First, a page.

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Odisha's capital still a ghost town six days after Fani

A view of the damaged Bhubaneswar railway station. (PTI Photo)

Odisha capital Bhubaneswar still looks like a ghost town even six days after the tropical cyclone Fani ravaged part of coastal pockets of the state.

Though the main streets of the city have been made movable, the broken trees and tree branches and other debris are yet to be cleared from roadsides. The power supply is yet to be restored in major parts of the city. The mobile and internet service is yet to function in most part of the city. In fact, the communication system in the city has completely collapsed.

By Thursday morning the death toll in the calamity that struck the coastal state on May 3 stood at 41. Majority of the deaths have been reported from Puri district where Fani kissed the land. The toll is expected to go up as many seriously injured persons are being treated in different hospitals. However, it may not go as high as the Super Cyclone, another Fani like a cyclone that had destroyed the entire coastal belt twenty years back. The killer cyclone of 1999 had claimed more than ten thousand lives.

Though the intensity of both the Cyclones was the same, the Super Cyclone had wrought havoc in more areas as it had lasted for almost 16 hours. Fani stayed in the state for five to six hours. More than half of the 30 districts in the state had been affected by Super Cyclone. On the other hand, the main destruction caused by Fani has been confined to four districts – Puri, Khurda, Cuttack and Kendrapara. Capital Bhubaneswar is part of Khurda district.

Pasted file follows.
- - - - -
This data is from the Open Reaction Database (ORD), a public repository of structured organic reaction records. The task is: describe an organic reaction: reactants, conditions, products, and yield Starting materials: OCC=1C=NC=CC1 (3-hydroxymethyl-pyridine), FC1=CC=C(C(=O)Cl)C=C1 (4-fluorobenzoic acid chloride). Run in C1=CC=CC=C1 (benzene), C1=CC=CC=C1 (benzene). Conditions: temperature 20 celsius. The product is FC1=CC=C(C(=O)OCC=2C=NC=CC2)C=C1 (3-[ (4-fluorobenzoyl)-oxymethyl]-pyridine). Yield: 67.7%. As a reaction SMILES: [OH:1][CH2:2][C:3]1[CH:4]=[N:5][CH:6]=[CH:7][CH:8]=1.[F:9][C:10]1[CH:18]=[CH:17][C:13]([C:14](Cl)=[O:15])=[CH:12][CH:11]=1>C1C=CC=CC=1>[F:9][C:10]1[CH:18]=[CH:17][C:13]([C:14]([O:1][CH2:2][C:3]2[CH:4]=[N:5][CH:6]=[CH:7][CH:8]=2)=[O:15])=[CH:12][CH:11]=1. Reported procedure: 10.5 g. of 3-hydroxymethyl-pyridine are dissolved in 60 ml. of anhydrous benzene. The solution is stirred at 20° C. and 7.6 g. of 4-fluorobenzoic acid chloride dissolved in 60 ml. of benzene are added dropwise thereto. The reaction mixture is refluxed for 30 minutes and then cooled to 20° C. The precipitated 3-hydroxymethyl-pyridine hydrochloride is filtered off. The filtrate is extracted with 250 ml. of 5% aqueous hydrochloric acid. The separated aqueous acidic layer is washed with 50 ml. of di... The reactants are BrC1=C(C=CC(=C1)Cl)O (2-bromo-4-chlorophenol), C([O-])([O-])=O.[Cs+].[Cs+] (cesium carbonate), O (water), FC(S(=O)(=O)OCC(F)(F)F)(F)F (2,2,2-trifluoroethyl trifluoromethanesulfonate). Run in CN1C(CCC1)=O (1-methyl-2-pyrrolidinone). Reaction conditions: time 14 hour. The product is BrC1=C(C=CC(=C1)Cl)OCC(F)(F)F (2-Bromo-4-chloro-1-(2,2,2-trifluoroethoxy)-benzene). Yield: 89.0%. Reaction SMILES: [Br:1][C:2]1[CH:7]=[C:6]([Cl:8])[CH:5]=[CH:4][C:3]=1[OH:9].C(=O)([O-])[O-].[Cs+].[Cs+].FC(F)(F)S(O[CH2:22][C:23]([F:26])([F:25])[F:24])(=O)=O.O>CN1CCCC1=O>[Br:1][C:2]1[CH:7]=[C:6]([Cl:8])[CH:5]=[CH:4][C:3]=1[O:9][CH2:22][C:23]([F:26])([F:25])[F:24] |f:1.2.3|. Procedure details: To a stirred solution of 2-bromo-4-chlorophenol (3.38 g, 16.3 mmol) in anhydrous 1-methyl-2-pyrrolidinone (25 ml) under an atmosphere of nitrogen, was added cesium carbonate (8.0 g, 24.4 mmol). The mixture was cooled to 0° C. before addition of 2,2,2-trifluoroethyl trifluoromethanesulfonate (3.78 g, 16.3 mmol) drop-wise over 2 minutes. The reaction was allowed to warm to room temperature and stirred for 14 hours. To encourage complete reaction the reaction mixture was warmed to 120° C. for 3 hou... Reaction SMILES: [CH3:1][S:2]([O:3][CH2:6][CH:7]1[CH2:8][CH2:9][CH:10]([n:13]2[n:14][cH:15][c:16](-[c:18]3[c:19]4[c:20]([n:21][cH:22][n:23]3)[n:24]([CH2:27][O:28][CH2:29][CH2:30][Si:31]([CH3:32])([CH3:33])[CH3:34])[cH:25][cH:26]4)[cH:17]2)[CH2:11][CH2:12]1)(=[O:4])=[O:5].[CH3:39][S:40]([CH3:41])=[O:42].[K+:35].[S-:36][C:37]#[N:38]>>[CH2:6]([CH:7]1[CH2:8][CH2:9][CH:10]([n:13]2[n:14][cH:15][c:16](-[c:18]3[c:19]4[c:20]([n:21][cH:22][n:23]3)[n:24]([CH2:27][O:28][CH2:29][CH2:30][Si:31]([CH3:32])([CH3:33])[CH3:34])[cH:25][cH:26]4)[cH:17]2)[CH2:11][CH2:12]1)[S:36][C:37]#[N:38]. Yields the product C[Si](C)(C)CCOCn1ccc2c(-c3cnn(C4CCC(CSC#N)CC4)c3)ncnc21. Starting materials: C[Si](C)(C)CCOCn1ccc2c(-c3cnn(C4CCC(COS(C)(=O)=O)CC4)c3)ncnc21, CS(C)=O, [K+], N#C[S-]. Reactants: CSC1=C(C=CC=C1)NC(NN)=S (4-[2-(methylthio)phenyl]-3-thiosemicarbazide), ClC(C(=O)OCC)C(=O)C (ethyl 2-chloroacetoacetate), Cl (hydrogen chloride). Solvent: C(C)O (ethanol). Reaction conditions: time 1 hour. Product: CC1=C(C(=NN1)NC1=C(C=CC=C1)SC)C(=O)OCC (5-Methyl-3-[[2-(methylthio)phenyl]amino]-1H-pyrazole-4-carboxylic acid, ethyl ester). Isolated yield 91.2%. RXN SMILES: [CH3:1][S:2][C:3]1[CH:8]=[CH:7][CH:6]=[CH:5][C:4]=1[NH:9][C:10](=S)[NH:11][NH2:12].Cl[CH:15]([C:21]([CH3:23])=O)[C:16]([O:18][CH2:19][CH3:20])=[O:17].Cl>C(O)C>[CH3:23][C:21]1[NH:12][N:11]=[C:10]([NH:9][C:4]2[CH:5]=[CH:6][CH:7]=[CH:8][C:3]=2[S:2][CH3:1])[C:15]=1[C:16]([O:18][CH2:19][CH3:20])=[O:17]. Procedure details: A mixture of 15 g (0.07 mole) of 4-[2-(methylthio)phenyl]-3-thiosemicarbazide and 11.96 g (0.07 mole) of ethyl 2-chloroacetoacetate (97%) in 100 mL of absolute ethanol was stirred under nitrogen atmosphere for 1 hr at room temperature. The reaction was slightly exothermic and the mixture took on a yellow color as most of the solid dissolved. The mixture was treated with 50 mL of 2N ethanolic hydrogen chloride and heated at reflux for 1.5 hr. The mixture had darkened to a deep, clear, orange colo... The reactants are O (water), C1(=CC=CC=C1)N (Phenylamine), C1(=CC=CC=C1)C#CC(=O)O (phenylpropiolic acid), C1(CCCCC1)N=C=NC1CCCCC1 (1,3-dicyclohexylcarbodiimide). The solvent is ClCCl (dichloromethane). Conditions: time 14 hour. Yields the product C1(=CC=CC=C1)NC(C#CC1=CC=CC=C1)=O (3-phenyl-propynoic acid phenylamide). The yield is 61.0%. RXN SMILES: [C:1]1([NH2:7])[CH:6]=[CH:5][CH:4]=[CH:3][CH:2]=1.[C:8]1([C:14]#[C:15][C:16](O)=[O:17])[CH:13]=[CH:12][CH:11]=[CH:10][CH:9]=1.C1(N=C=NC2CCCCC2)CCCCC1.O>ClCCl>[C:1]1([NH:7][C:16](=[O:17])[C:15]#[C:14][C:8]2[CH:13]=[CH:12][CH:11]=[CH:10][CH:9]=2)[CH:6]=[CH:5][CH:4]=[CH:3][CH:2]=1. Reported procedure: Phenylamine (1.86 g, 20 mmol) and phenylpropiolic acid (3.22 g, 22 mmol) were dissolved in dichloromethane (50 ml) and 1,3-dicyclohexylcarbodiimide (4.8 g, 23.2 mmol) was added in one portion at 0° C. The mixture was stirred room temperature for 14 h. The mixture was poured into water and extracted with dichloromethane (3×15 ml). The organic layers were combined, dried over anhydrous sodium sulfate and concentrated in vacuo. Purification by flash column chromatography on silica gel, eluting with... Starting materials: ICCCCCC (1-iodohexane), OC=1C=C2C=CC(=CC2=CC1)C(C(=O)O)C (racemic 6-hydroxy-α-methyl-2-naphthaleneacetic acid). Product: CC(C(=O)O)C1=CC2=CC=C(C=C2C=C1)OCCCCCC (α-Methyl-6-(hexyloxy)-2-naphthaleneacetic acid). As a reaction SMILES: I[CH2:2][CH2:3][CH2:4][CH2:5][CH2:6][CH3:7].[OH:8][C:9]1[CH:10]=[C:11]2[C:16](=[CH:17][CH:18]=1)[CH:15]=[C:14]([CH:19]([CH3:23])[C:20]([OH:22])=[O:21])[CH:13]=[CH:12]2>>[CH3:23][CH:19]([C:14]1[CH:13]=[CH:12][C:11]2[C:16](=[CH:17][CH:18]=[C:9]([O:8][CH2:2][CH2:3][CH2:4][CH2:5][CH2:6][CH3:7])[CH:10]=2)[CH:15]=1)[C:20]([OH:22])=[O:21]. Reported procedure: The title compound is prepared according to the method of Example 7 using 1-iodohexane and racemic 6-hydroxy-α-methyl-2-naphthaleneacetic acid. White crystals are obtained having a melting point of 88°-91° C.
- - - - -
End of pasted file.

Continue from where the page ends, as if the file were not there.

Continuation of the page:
The death toll because of Fani remains low primarily because of Naveen Patnaik administration’s decision to evacuate a large number of people before the cyclone hit the Odisha coast. In fact, the state government has already received praise from the international community for it its evacuation efforts which saved many lives.

But the steps initiated by the Patnaik administration have failed to impress the cyclone survivors. In fact, the common feeling among the affected people is that Fani exposed the capabilities of the administration to handle a crisis.

“It is 20 long years since the state was hit by Super Cyclone. During these long period, the state government has not been able to build a mechanism that can restore power supply in the capital city within 72 hours of a calamity. What can be more unfortunate and painful”, said Pratap Das, a Bhubaneswar resident.

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